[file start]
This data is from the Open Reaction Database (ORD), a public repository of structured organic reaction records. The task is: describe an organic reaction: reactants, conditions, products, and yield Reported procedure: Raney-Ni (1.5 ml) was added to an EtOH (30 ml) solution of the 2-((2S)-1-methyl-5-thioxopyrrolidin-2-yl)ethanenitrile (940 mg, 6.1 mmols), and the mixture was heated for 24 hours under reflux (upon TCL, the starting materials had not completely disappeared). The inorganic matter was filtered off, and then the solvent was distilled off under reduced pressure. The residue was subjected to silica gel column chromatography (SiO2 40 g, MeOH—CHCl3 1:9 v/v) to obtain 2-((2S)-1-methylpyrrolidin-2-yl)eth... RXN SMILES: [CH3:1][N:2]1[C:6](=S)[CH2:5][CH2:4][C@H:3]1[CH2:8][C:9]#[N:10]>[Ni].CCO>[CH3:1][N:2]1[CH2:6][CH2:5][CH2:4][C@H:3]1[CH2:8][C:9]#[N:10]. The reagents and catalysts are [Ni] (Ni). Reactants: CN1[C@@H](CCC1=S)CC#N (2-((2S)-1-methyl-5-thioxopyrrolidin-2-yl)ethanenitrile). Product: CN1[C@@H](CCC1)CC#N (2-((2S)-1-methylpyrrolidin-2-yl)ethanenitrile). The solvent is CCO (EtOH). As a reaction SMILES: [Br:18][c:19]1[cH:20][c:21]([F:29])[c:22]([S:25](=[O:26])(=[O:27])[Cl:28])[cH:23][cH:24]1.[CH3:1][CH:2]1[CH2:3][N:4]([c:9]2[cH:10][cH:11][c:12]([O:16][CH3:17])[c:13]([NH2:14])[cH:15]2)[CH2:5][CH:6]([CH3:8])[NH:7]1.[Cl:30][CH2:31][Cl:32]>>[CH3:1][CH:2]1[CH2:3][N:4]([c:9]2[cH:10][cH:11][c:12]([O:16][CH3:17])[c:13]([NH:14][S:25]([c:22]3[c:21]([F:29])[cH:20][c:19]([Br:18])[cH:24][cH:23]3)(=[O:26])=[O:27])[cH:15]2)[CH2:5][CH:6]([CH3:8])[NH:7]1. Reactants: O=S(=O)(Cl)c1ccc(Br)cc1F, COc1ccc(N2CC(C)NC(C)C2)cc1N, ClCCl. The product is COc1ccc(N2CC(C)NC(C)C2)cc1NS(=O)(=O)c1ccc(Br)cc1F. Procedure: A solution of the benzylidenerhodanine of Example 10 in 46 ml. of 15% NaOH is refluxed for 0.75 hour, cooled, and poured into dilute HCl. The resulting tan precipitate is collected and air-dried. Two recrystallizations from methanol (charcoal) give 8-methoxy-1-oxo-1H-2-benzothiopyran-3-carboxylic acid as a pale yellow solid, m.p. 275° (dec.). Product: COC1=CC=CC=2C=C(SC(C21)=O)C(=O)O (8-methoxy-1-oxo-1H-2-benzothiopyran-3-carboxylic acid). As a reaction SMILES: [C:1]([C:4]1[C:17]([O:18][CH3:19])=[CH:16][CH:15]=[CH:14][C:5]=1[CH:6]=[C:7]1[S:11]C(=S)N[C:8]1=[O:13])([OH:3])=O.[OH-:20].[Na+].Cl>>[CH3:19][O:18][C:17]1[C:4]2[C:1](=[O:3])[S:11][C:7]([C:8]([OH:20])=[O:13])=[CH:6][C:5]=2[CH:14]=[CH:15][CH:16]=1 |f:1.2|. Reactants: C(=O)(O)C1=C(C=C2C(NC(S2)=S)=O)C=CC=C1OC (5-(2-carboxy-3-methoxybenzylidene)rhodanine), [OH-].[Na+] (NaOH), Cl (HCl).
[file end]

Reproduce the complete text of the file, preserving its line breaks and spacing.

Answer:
This data is from the Open Reaction Database (ORD), a public repository of structured organic reaction records. The task is: describe an organic reaction: reactants, conditions, products, and yield Reported procedure: Raney-Ni (1.5 ml) was added to an EtOH (30 ml) solution of the 2-((2S)-1-methyl-5-thioxopyrrolidin-2-yl)ethanenitrile (940 mg, 6.1 mmols), and the mixture was heated for 24 hours under reflux (upon TCL, the starting materials had not completely disappeared). The inorganic matter was filtered off, and then the solvent was distilled off under reduced pressure. The residue was subjected to silica gel column chromatography (SiO2 40 g, MeOH—CHCl3 1:9 v/v) to obtain 2-((2S)-1-methylpyrrolidin-2-yl)eth... RXN SMILES: [CH3:1][N:2]1[C:6](=S)[CH2:5][CH2:4][C@H:3]1[CH2:8][C:9]#[N:10]>[Ni].CCO>[CH3:1][N:2]1[CH2:6][CH2:5][CH2:4][C@H:3]1[CH2:8][C:9]#[N:10]. The reagents and catalysts are [Ni] (Ni). Reactants: CN1[C@@H](CCC1=S)CC#N (2-((2S)-1-methyl-5-thioxopyrrolidin-2-yl)ethanenitrile). Product: CN1[C@@H](CCC1)CC#N (2-((2S)-1-methylpyrrolidin-2-yl)ethanenitrile). The solvent is CCO (EtOH). As a reaction SMILES: [Br:18][c:19]1[cH:20][c:21]([F:29])[c:22]([S:25](=[O:26])(=[O:27])[Cl:28])[cH:23][cH:24]1.[CH3:1][CH:2]1[CH2:3][N:4]([c:9]2[cH:10][cH:11][c:12]([O:16][CH3:17])[c:13]([NH2:14])[cH:15]2)[CH2:5][CH:6]([CH3:8])[NH:7]1.[Cl:30][CH2:31][Cl:32]>>[CH3:1][CH:2]1[CH2:3][N:4]([c:9]2[cH:10][cH:11][c:12]([O:16][CH3:17])[c:13]([NH:14][S:25]([c:22]3[c:21]([F:29])[cH:20][c:19]([Br:18])[cH:24][cH:23]3)(=[O:26])=[O:27])[cH:15]2)[CH2:5][CH:6]([CH3:8])[NH:7]1. Reactants: O=S(=O)(Cl)c1ccc(Br)cc1F, COc1ccc(N2CC(C)NC(C)C2)cc1N, ClCCl. The product is COc1ccc(N2CC(C)NC(C)C2)cc1NS(=O)(=O)c1ccc(Br)cc1F. Procedure: A solution of the benzylidenerhodanine of Example 10 in 46 ml. of 15% NaOH is refluxed for 0.75 hour, cooled, and poured into dilute HCl. The resulting tan precipitate is collected and air-dried. Two recrystallizations from methanol (charcoal) give 8-methoxy-1-oxo-1H-2-benzothiopyran-3-carboxylic acid as a pale yellow solid, m.p. 275° (dec.). Product: COC1=CC=CC=2C=C(SC(C21)=O)C(=O)O (8-methoxy-1-oxo-1H-2-benzothiopyran-3-carboxylic acid). As a reaction SMILES: [C:1]([C:4]1[C:17]([O:18][CH3:19])=[CH:16][CH:15]=[CH:14][C:5]=1[CH:6]=[C:7]1[S:11]C(=S)N[C:8]1=[O:13])([OH:3])=O.[OH-:20].[Na+].Cl>>[CH3:19][O:18][C:17]1[C:4]2[C:1](=[O:3])[S:11][C:7]([C:8]([OH:20])=[O:13])=[CH:6][C:5]=2[CH:14]=[CH:15][CH:16]=1 |f:1.2|. Reactants: C(=O)(O)C1=C(C=C2C(NC(S2)=S)=O)C=CC=C1OC (5-(2-carboxy-3-methoxybenzylidene)rhodanine), [OH-].[Na+] (NaOH), Cl (HCl).